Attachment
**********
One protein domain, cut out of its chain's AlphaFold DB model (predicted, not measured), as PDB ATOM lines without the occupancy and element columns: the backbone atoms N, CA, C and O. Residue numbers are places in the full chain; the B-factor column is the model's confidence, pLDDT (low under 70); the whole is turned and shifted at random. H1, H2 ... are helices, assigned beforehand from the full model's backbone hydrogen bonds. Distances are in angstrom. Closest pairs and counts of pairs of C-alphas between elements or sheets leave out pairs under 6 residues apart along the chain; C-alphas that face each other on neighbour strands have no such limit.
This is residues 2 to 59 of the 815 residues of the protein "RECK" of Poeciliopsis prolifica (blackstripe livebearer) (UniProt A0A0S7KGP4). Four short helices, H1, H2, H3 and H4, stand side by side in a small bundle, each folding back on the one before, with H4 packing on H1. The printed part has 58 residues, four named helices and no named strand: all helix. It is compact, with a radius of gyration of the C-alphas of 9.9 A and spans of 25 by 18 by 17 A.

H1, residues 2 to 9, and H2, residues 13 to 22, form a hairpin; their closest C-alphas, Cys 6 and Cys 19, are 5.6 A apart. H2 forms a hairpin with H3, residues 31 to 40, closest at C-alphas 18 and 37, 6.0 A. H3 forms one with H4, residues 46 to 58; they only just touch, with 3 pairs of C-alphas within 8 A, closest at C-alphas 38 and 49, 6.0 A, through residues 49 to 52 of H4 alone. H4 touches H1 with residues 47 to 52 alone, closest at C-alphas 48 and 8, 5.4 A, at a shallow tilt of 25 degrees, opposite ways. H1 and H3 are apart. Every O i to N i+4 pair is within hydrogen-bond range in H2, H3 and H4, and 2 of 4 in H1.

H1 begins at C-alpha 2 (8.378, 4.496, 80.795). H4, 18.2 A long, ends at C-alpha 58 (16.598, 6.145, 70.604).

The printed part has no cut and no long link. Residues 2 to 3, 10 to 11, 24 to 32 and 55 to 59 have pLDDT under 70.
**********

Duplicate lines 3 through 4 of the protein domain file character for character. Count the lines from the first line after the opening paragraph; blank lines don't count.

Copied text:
H1 begins at C-alpha 2 (8.378, 4.496, 80.795). H4, 18.2 A long, ends at C-alpha 58 (16.598, 6.145, 70.604).

The printed part has no cut and no long link. Residues 2 to 3, 10 to 11, 24 to 32 and 55 to 59 have pLDDT under 70.